Next, ask your staff members to do a self-assessment. That gives top performers an opportunity to express what they are most proud of accomplishing and how they want to develop over the next year or more.  For staff members who lack confidence, it provides you with insight into their point of view and helps you target areas where you can offer positive feedback and encourage them to develop.  For individuals who aren’t performing well, it helps you to assess how aware they are of the discrepancy between expectations and performance and to frame your feedback.  It can also highlight areas where potential annual review drama might occur, allowing you to prepare for difficult conversations.

I am not a fan of giving a written review to the staff member in the meeting and asking them to react immediately.  Providing them with a copy before you talk together allows them to temper initial reactions to negative feedback, formulate questions and think about how the conversation should go.  Having a conversation that exactly mirrors the written review isn’t useful -- in that case, you have no reason for a meeting. 

Instead, prepare by writing down key points and framing your feedback in the larger context of your unit’s goals or university strategy.  When you have to give critical negative feedback, that allows you to script how you would like the conversation to go, provide some distance from emotional content so you can handle it with equanimity and remind yourself of how you plan to handle the meeting if an individual doesn’t take feedback well.

Keep your feedback factual.  If you are commenting on problematic behaviors, make sure you have examples and a clear statement of what behavior you want to see instead.  This is where documentation of previous performance problems can be essential. Ask the staff member what ideas they have to improve patterns or outcomes.  Remember that annual reviews involve a power dynamic and can be very high stress for some individuals, so give yourself enough time and space to have a real discussion and for individuals to offer their thoughts.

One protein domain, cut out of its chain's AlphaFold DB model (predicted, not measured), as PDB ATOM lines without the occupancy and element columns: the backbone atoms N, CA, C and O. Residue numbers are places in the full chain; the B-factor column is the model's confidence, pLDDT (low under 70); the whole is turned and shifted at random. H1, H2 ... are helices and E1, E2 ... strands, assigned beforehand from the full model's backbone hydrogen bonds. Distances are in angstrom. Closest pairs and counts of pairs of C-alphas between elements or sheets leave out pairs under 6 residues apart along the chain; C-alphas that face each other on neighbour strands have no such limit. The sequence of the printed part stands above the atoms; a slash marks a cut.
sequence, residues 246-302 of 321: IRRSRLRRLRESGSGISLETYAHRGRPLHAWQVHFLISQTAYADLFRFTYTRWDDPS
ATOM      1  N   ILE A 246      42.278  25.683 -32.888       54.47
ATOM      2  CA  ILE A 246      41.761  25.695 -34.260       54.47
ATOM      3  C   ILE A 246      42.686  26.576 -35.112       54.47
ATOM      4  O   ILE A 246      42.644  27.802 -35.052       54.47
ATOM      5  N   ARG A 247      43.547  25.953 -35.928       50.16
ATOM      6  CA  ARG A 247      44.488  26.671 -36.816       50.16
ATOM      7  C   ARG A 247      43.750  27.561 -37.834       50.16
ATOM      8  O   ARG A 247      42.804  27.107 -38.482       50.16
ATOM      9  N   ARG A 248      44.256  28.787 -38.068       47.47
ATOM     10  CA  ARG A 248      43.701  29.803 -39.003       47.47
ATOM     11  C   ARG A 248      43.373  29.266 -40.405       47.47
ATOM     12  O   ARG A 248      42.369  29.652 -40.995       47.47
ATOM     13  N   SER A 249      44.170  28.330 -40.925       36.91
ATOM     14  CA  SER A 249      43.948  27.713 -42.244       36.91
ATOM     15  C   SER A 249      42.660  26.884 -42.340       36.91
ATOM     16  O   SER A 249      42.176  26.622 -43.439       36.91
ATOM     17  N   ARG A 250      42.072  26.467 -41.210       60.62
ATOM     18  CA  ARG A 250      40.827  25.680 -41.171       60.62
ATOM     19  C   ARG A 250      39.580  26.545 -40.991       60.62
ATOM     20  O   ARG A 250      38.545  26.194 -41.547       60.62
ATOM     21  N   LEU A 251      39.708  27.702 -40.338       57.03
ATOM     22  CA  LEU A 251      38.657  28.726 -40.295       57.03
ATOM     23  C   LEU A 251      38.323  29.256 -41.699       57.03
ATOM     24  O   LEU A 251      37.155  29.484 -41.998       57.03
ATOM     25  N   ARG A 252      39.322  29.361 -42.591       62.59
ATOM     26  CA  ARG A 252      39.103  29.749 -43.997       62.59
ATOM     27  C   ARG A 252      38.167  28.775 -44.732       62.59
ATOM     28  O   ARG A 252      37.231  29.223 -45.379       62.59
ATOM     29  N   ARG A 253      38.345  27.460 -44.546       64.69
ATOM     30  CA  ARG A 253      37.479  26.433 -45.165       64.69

Offer a follow-up conversation if they’re having difficulty taking in feedback.  I have followed up with an email with a few bullets (four or less) on topics I am asking them to consider or outcomes and behaviors that need to be achieved.  That gives staff members the space to formulate their thoughts and have some say in how problems are solved -- an important part of cultivating both accountability and encouraging employees to care about their jobs and the university.

Frame your feedback, individual and team goals, and desired behaviors in terms of mission. Most people who work in higher education are here because they care about students, research or another part of the university’s mission.  Explaining how the pieces of their work and their team fit together, and the role they play in achieving key goals, is a great way to get buy-in (or determine if the person doesn’t understand why their performance matters).

If you have tips for better annual reviews or thoughts on performance management, please share them in the Comments section below.


Ellen de Graffenreid is director of communications at Duke University’s Margolis Center for Health Policy.


Be the first to know.
Get our free daily newsletter.


Back to Top